Contrary to the popular belief, not all Amazon software/services run on native AWS. In fact, still a majority of the services are powered by the in-house tools and frameworks and hosted on team-managed infrastructure.

Total ownership

Amazon emphasises on ownership a lot. In fact, the stock component that is part of all SDE compensations is a representation of the ownership in the company. But in Amazon, this word is beyond the compensation element or the fantasy around corporate buzz words, In fact, this is the principle that binds me to Amazon and makes me feel that I am a good fit for Amazon. In here, one has unlimited scope and possibilities. There are no clear definitions on what a job role must perform, and that means there are no limitations. As an SDE, I found it difficult to comprehend yet rejuvenated that my role here does not limit me to building software. I have been part of defining what to do with the product, how customers should get to experience something that we build and sometimes deal with even the legal and policy aspects of it. That means a lot of work, but also better freedom.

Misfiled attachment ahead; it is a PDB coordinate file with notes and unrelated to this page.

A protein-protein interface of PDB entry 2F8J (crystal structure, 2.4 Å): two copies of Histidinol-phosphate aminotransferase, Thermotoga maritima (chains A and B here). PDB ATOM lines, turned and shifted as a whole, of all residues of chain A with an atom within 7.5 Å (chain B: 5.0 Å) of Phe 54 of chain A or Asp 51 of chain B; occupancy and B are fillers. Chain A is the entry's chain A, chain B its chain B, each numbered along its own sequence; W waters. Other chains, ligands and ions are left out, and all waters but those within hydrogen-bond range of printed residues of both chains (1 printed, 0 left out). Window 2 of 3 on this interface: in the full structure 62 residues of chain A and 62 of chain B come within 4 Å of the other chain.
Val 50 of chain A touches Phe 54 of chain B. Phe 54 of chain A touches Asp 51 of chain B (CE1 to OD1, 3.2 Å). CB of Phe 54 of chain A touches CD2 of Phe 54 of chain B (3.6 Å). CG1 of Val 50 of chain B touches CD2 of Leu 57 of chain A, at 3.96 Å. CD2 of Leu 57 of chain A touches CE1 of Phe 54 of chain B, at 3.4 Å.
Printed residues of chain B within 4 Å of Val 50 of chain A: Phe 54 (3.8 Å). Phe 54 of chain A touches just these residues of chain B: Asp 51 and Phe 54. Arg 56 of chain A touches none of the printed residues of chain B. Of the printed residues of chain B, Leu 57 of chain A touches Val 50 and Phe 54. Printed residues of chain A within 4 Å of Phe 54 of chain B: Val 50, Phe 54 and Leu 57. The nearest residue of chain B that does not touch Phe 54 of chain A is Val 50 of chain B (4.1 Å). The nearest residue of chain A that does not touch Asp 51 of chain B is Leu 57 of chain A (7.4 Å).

Another aspect of ownership is the “on-call” or “OE” efforts that is infamous in Amazon. Amazon has a philosophy of ‘you build it, you run it’, which means most teams maintains and support the services and products that they own. This would result in the development team directly being exposed to customer and maintenance issues. To enable smooth continuity of work, Amazon has an on-call system- which is a rotation in which an on-call would be responsible for all the issues within the on-call period. Any high severity issues would be paged directly to the on-call and would need to be responded to within a couple of minutes, regardless of the time of the day or day of the week. In a way this routine helps improve the quality of the products/services since developers would be extra conscious about potential risks that might result in a page at an odd time of the day.